I love myself beyond my looks. I'm thoughtful, I'm courteous. I give back to my community and realize there is a bigger picture in the world outside of me and my life. But are my looks and my appearance in general my #1 priority? Yes. Having that as a priority of mine, being attractive and having an appearance that gives me what I want, doesn't mean I don't have other facets to my personality as well. We all have certain segments to our being that are most central to who we are as individuals as a whole, and for me, that just happens to be my appearance. Being looks-centric isn't something that should be derided or criticized.

Marriage is an option, it gives you many legal benefits in the long run if you share space with someoneMarrying for legal benefits=not a real relationship, in my eyes. That is NOT a reason to marry someone whatsoever, a couple with true love for one another doesn't feel a need to slap the title of marriage on their relationship and don't need to have government define and validate their relationship. And why people would seek increased government intrusion in their lives intentionally, I have no idea.

At the end of the day, it's a matter of choice and no one should feel pressured to stay single, have a relationship or get married, you do what makes you happy.I agree. No matter my opinion, I can't force an adult human being to do something against their will, anyway. Their life, their choices.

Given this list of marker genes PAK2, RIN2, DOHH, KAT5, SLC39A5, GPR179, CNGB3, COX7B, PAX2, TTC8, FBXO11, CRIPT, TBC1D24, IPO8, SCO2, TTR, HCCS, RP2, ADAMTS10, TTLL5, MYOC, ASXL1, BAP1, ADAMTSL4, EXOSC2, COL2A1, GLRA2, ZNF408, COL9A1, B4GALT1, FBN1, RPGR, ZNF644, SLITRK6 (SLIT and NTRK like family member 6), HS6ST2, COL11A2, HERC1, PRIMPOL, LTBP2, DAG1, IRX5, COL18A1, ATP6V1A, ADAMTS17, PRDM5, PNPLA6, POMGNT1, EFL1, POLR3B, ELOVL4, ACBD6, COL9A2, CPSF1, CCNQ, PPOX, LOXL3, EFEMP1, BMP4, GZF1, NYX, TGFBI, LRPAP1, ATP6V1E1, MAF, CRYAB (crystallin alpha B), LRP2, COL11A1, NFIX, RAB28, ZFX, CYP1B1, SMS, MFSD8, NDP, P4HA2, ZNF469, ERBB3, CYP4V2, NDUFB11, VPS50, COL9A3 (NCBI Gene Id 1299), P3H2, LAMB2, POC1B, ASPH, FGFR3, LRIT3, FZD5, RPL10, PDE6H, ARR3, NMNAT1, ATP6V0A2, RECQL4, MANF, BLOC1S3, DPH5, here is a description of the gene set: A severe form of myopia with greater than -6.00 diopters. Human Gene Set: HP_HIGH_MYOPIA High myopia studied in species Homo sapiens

Filo V.
03-02-2012, 04:21 PM
And Man is part of Nature. Your view is extremely anthropocentric. It's a bit surprising coming from you, since the tendency to place mankind outside -and in opposition to- Nature is very much a religious construct. I don't understand some peoples refusal to acknowledge that, first and formeost, we are animals.What I am saying is intentionally very simplistic. Of course, humans are animals at the end of the day, and we are apart of nature. I guess, at the end of the day, that does make marriage "natural" in that it's something humans produce/engage in, who are apart of nature. But that doesn't mean marriage is a naturally-occurring institution, as it is not. It's a fabricated institution that is present in nature. Monogamy in general, is a fabrication, and what humans consider "normal" relationships is culturally/socially constructed.